wound closure and restore the barrier function of the skin. The ideal qualities of a skin
substitute for diabetic ulcer wound repair is that it will be clinically effective, safe to the
patient, inexpensive, easy to use, readily available, durable and encourage cell-matrix
interactions. The ideal biomaterial should support reconstruction of new tissues without
inflammation. (Huang & Fu 2010)
There is a multitude of biomaterials for wound treatments commercially available and
undergoing research. They may have different physicochemical profiles with differing
mechanical and degradation properties. They may be synthetic or natural. Natural
biomaterials are generally considered more biocompatible and similar to the host extra-
cellular matrix. The drawback of synthetic biomaterials is their lack of cellular recognition
signals. (Huang & Fu 2010) Skin substitutes can be classified based on 1. anatomical
structure (dermal, epidermal, dermo-epidermal), 2. duration of cover (permanent, semi-
permenant, temporary), 3. type of biomaterial (biological: autologous, allogeneic,
xenogeneic or synthetic: biodegradable, non-biodegradable), 4. skin substitute composition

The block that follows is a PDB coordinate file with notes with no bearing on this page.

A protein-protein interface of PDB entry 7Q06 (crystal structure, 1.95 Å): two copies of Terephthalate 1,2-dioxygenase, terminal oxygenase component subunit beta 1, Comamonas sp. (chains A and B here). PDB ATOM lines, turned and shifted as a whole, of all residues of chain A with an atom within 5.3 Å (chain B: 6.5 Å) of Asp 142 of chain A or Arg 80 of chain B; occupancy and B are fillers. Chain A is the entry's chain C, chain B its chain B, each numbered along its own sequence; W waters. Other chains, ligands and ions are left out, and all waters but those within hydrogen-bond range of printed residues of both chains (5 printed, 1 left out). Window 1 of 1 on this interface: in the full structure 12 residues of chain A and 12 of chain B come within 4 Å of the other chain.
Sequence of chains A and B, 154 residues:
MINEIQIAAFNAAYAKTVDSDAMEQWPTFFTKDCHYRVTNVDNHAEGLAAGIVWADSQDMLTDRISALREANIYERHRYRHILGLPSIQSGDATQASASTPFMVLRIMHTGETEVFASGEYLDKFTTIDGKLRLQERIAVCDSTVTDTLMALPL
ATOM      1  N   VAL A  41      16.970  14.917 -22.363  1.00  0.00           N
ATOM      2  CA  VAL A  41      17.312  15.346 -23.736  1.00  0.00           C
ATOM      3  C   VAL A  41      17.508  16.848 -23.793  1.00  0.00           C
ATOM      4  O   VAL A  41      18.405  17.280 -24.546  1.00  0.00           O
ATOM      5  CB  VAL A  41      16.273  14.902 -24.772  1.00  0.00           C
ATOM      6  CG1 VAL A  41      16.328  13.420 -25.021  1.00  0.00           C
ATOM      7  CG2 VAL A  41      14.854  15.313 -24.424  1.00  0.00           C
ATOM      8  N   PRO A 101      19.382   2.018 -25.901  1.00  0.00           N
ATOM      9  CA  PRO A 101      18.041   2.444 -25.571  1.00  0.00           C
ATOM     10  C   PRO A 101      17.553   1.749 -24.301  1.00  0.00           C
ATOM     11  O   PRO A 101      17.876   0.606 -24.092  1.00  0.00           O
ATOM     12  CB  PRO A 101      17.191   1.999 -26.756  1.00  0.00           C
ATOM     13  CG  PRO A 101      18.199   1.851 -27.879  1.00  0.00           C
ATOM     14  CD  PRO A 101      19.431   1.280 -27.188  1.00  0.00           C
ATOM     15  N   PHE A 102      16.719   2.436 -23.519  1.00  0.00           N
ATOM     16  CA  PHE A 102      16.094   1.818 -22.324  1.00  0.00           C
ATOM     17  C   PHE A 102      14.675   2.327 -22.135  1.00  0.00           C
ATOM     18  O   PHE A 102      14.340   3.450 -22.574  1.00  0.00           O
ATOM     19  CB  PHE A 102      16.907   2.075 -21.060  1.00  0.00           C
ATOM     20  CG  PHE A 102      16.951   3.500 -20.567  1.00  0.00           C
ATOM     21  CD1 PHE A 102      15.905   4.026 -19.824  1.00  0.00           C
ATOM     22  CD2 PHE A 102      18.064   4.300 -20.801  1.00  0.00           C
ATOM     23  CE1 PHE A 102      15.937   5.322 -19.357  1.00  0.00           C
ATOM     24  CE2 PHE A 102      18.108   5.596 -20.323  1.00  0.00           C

(cellular, acellluar) and 5. Where primary biomaterial loading with cellular components
occurs(in vitro, in-vivo).(Shevchenko et al., 2010) There are techniques used for
development of tissue engineered ulcer healing products. These include 1. Transplantation
of cells without matrix or scaffold, 2. Transplantation of biomaterials alone or with the
addition of proteins e.g. cytokines and 3. Transplantation of cells in a 3-D scaffold. (Jimenez
and Jimenez 2004)

6.3 Currently available cell-based biomaterial dressings for wound healing
The focus of this chapter is on cell-based treatments using a 3-D scaffold. There are several
terms that encompass such skin substitutes i.e. tissue-engineered skin, tissue engineered
skin constructs, skin substitute bioconstructs, bioengineered skin, living skin replacements
and living skin equivilants. (Shevchenko et al., 2010) The gold standard skin replacement
treatment for many conditions has been full-thickness skin grafting. There are inherent risks
associated with autologous grafts e.g. donor site pain, scarring and infection or delayed
healing and failure of graft at recipient site. The risks with non-autologous skin grafts
include immune rejection and infection transmission. (Wu et al., 2010) A disadvantage of
the currently available cell-based topical therapies is that they do not address the lack of
angiogenic properties of the skin substitute. This is important as the successful ability of a
skin graft to take to an ulcer is an adequate vascular supply. Table III summarises some of
the commercially available skin substitutes and the clinical indications for their use. Apligraf
and Dermagraf are temporary treatments for non-healing diabetic ulcers. These skin
substitutes are biomaterials seeded with keratinocytes and/or fibroblasts. They are
indicated as a topical treatment for non-healing diabetic ulcers in the USA.

6.4 Collagen as a biomaterial